Houses are easy to come by. You don’t need money anymore to get one. Cash is rare. Don’t blow it. She will never, ever forgive.  Man, you know how women are…


#1 Poorboy on 04.15.12 at 9:04 pm

My balanced, conservative portfolio averaged 7.44% over the last two years, net of fees. Or you could get 2% on your GIC.

Tough choice. — Garth

Diversification is important, but maintaining a balanced portfolio for individual investors with liquid assets under a million is akin to handcuffing themselves. The only investors that should be using balanced portfolios are set it and forget it types who don’t want to spend more than a few hours per year thinking about their investments. And they certainly shouldn’t be paying someone to create a balanced portfolio for them – DIY with some ETFs and they can save themselves 1-3% on MER.

You just ruled out 99% of people, and most of them badly need help. — Garth

#2 Gta boy on 04.15.12 at 9:05 pm


#3 LH on 04.15.12 at 9:06 pm

SFH’s in C01 and C02 are still hot (mine is up 50% from August 2009)… condos NOT.

And that has made all the difference!

#4 cb on 04.15.12 at 9:06 pm


#5 Zep on 04.15.12 at 9:10 pm


#6 Cy on 04.15.12 at 9:11 pm


#7 Not 1st on 04.15.12 at 9:12 pm

$800 per month in fees? Wow for that kind of money they had better clean the place daily and shine my shoes too.

#8 SEAN on 04.15.12 at 9:15 pm


#9 Pat on 04.15.12 at 9:21 pm

But you did have a lovely view and likely shortened your life.

I find this statement elitist and offensive. Not everyone can afford a house in the suburbs, some have to live in urban areas with high traffic.

OMG. — Garth

#10 squidly 77 on 04.15.12 at 9:23 pm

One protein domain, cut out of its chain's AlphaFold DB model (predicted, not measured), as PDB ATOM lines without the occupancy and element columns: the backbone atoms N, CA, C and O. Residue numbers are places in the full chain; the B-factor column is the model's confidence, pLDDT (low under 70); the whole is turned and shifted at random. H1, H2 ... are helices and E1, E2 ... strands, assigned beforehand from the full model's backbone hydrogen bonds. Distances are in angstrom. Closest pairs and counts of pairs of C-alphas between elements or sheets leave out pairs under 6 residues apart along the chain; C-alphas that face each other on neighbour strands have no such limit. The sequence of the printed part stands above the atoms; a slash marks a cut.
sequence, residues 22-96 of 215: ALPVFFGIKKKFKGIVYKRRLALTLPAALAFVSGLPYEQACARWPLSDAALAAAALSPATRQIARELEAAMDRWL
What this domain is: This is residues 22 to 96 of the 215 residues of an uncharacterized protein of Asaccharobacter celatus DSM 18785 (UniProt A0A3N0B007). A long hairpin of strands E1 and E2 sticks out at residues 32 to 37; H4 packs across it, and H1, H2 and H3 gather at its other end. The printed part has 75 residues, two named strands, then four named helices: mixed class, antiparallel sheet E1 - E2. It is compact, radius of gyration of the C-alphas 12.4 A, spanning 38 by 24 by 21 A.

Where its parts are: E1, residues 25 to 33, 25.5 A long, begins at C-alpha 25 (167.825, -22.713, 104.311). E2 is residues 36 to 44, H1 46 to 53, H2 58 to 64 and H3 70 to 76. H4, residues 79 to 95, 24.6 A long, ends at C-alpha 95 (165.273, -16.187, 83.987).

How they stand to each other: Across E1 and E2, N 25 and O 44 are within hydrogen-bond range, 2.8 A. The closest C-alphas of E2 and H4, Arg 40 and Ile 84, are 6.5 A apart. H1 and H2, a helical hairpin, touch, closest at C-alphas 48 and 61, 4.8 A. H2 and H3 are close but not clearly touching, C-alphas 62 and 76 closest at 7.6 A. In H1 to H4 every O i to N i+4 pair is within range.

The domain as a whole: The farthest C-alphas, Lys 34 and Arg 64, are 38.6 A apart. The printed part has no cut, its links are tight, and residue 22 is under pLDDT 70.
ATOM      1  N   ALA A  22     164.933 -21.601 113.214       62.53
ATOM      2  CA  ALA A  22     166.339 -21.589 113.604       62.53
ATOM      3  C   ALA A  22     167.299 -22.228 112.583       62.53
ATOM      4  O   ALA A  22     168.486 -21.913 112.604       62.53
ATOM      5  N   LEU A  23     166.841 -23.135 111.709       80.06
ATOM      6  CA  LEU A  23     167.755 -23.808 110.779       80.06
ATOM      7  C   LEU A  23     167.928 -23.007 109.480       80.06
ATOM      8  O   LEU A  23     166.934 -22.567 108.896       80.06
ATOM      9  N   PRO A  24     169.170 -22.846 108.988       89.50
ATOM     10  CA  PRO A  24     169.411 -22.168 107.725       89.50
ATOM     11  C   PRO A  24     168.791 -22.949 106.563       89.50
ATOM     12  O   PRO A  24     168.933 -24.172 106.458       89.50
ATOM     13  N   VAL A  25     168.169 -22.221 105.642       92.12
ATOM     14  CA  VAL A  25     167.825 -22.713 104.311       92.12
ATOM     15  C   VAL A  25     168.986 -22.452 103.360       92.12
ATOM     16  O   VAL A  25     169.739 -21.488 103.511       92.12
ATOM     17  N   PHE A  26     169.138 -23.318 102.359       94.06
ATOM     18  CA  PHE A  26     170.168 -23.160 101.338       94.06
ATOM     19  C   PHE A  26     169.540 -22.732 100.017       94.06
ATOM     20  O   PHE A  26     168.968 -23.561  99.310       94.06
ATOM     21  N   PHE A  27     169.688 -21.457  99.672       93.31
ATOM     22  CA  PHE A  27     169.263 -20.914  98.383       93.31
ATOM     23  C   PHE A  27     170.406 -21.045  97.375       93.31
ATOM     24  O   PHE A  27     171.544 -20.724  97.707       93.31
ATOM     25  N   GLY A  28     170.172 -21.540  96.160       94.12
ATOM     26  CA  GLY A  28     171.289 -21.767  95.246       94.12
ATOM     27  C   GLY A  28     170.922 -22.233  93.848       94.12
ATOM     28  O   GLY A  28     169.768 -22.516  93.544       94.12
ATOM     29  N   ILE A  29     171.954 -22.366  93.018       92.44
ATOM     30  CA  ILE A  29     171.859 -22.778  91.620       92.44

Make $32,000 as a family, or err, your a couple, you too can be a proud mortgage owner of a brand new Edmonton condo


#11 Bubble Shooter on 04.15.12 at 9:26 pm

Enough with the first! Make space for intelligent comments! Garth, it’s time to make fun of them again so they stop.

Great post.

#12 Joe on 04.15.12 at 9:30 pm

Finding a smart fee based advisor is no easy task and unless you have a big chunk of money ready to invest, they probably won’t even take you on as a client. GICs it is!

#13 Toronto_CA on 04.15.12 at 9:32 pm

I don’t understand how anyone can expect condos to keep zooming up in price (or not come down even a little bit). The revolution is coming for GTA Condos, sooner than you think.

Given that so many of these monolithic towers in the GTA are not going to be finished until 2-3 years from now, if the interest rates rise in early 2013 (or sooner) even modestly, this could trigger a crash-or OSFI changing rules or capping CMHC limits. At least for condos, I won’t speculate on SFD.

So if the crash starts and condos drop in value 20-30% and aren’t selling, what would the effect be on huge towers that are in pre-development? Not to mention the ~30% of the GTA that depends on RE boom for jobs.

PS – hot photo lol

#14 Canadian Watchdog on 04.15.12 at 9:44 pm

For those who would like a forecast on what lies ahead for the Canadian economy, I recommend to watch the video below featuring our former prime minister Paul Martin ‘unplugged’ with the elite, telling all how he managed to balance our budget during the early 90s, despite all the associated risks.

INETeconomics: Paradigm Lost Conference

(Berlin) April 13, 2012: Paul Martin, Former Prime Minister of Canada, discusses how Canada eliminated the deficit in the 1990s which was the worst of the G7 at the time. In doing so he discusses the timing and the need for governments to place greater emphasis on bringing the country’s population onside when tough decisions are required.